The video addresses the frustrations of the people who had been locked in due to quarantine measures, and also gives credit to the president for recently built stretches of the motorways that connect Serbia with North Macedonia and Bulgaria, the thoroughfares for reaching the popular holiday destination – Greece.

In the video, a family from southern Serbia (judging by their accent) enjoys the freedom to decide to take a weekend in Greece at the spur of the moment – implying both economic affluence and freedom of movement.

TV announcer: Another weekend with record  high temperatures is ahead of us…
Mother: Oh my, we’ll all drop dead!
Father: Let’s go to Greece, right away!
Sons: Yes!
Mother: You are out of your mind. Such a long road trip for two days at the sea!
Father: What road trip?! Just a pedal to the metal and we’ll be there in four hours.
Mother: So let’s go. I would need twice that much to pack.
Father: The best of all is that all the way we’ll travel via [modern] highway.
Mother: Ela, ela! [“Let’s go” in Greek] Let’s go, let’s go!
Voice over: Aleksandar Vučić. For our children.
[Changed scene, indicating they’ve arrived a the Greek seaside.]
Father: Kalimera. [“Good day” in Greek].
Mother: Sagapo. [“I love you” in Greek, while looking at a pendant with the image of Aleksandar Vučić.]

 

In May, President Vučić and Serbian Minister of Foreign Affairs Ivica Dačić announced that Greece will open its borders for Serbian visitors on June 15.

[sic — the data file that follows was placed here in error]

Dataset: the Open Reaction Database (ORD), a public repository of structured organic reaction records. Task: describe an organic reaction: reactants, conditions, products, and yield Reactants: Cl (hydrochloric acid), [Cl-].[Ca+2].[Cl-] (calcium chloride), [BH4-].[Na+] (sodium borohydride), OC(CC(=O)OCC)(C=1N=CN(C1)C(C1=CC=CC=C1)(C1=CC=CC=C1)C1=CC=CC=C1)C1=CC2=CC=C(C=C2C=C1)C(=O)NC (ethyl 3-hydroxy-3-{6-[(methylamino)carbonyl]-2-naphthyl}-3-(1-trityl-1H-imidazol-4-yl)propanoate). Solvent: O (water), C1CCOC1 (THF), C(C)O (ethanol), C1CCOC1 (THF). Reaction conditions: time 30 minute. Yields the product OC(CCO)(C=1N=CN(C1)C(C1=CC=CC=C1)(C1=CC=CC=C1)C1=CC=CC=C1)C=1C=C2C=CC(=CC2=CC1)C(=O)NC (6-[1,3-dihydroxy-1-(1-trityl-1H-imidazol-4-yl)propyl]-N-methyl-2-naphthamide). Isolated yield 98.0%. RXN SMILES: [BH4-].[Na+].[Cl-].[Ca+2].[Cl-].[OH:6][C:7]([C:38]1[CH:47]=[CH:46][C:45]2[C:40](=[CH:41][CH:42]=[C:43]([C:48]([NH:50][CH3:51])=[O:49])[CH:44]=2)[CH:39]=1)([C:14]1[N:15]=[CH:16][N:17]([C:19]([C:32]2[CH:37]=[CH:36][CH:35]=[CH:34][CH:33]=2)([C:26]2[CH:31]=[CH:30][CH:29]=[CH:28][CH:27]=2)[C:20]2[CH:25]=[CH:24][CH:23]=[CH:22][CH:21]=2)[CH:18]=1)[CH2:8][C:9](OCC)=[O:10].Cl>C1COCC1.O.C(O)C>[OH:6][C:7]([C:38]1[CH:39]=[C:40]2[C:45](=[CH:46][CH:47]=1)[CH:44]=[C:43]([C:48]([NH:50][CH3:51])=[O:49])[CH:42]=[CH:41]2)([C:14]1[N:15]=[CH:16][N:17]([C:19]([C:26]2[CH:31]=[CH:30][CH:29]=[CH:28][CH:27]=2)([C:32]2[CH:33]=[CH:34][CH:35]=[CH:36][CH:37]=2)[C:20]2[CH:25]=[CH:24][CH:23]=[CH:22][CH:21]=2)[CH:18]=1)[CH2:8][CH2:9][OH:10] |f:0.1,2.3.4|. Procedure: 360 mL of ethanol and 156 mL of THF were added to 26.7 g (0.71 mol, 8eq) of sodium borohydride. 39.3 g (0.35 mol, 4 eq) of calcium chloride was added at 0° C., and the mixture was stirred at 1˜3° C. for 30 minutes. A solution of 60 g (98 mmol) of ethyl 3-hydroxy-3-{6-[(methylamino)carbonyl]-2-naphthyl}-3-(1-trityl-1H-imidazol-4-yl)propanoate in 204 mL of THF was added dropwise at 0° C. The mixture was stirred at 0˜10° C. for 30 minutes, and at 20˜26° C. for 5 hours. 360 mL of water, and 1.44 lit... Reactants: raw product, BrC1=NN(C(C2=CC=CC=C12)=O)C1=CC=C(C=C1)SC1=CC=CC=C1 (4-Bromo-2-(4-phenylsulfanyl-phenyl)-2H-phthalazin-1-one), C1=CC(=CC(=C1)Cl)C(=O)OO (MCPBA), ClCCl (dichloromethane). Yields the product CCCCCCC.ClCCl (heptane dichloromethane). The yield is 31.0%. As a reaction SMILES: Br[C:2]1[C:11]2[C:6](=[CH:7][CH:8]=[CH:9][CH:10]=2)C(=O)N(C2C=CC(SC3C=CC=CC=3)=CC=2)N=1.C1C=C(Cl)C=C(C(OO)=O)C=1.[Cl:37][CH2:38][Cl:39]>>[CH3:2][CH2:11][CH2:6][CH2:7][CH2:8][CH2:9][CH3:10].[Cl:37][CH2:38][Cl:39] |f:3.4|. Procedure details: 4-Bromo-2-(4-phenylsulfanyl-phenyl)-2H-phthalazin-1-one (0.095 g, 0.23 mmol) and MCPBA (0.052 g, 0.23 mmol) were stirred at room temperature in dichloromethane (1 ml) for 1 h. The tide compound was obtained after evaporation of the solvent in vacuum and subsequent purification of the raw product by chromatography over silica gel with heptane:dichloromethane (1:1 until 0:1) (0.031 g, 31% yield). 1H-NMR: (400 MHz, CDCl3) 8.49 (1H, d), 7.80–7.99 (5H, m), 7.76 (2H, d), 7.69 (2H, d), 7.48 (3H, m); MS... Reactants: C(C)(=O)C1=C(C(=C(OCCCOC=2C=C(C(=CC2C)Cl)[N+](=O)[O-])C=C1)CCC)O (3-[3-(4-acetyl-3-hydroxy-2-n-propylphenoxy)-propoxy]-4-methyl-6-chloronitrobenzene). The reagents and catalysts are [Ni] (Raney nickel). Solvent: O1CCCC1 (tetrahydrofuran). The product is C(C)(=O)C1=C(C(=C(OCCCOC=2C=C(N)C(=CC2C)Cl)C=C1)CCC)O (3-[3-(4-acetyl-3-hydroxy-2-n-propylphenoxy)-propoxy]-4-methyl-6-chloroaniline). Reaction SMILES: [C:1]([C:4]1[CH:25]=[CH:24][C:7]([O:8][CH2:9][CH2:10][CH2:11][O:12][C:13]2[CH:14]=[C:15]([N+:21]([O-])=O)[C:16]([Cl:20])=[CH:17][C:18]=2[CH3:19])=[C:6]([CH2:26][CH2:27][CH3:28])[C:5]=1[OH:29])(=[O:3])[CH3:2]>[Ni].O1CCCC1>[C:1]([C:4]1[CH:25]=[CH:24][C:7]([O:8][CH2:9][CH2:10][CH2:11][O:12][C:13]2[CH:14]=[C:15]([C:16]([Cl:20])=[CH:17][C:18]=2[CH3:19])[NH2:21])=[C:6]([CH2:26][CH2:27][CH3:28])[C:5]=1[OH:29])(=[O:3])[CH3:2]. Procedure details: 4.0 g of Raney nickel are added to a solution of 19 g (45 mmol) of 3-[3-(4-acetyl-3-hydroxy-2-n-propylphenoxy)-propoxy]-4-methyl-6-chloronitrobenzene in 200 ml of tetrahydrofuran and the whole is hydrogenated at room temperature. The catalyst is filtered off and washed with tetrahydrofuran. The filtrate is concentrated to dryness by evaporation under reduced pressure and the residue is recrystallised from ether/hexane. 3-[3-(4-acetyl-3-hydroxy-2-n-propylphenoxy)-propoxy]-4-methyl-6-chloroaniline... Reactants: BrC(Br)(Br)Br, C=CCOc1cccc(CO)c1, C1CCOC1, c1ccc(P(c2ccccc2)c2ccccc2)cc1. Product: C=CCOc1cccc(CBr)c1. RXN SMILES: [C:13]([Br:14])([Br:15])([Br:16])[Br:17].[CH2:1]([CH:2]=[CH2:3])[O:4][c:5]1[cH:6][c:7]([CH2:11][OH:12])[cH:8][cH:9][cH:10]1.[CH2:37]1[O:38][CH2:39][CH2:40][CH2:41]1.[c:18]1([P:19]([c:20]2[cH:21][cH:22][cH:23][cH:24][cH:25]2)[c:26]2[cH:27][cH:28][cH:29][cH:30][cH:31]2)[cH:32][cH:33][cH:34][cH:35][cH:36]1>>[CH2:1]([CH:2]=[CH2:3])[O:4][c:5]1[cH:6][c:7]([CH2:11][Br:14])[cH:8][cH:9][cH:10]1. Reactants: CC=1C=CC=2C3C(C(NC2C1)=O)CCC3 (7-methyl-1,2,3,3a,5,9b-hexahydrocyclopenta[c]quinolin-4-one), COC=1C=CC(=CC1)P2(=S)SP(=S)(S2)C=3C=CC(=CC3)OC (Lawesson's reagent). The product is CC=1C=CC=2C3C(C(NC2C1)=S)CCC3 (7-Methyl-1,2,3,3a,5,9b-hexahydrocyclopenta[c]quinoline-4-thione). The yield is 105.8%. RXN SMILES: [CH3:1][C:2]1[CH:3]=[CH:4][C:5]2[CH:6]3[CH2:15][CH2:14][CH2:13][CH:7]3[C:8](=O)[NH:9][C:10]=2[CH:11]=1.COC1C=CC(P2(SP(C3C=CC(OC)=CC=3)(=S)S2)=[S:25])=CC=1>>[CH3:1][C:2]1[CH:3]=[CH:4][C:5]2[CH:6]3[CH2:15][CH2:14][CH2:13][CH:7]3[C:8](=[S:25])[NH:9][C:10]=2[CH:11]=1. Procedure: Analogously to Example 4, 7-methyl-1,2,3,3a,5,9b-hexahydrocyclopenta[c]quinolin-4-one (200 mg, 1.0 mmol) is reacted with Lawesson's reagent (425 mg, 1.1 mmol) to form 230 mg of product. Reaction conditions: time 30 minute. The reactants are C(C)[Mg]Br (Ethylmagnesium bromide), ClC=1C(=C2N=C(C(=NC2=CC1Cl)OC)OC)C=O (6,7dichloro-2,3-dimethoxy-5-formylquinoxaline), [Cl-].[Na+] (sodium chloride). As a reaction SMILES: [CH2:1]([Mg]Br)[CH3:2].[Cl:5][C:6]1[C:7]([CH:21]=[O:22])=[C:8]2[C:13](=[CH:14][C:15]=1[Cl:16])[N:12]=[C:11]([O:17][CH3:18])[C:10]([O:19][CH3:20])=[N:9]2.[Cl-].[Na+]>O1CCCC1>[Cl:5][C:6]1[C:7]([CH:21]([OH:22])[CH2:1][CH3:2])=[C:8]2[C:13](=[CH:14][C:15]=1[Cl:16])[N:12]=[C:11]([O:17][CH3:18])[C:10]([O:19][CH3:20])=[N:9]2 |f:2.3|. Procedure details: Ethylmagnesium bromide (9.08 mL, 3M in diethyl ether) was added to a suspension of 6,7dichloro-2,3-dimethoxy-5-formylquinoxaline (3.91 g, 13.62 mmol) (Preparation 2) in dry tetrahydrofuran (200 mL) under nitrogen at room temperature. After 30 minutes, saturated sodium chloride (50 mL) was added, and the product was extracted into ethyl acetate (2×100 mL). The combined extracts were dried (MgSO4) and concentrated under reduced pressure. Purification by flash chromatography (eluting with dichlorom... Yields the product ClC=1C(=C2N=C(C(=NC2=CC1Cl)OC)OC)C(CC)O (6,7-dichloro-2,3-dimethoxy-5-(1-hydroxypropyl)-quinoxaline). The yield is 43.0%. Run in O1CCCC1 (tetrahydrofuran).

In fact, Greece planned to open its borders for Serbian tourists from July 1, so Serbian tourists who actually rushed towards the beach through Bulgaria got stuck on the Bulgarian-Greek border. At one point, the line was over 15 km long, and many of the blocked families flooded the social media with complaints about the hellish conditions affecting the children and senior travelers.

Serbian diplomacy pleaded with Greece, which conceded to opening its Bulgarian border for incoming Serbian citizens ahead of schedule.

However, Greece still keeps closed its border with North Macedonia, which would provide the shortest route for Serbian tourists to the seaside. The SNS commercial implies using this route, because part of the road through Bulgaria is not motorway.

However, contrary to the braggadocio from the election campaign video, even this route takes more than four hours drive. According to Google maps, driving within speed limits from capital Belgrade to Thessaloniki takes 6.5 hours through Macedonia and 7.5 hours through Bulgaria. The road from the southern city of Niš takes at least 4.5 hours through North Macedonia and nearly 5.5 hours through Bulgaria. This is not counting any stops at the borders or gas stations which would add additional few hours. Once near Thessaloniki, the tourists also need to drive more hours to actually reach the popular beach vacation spots.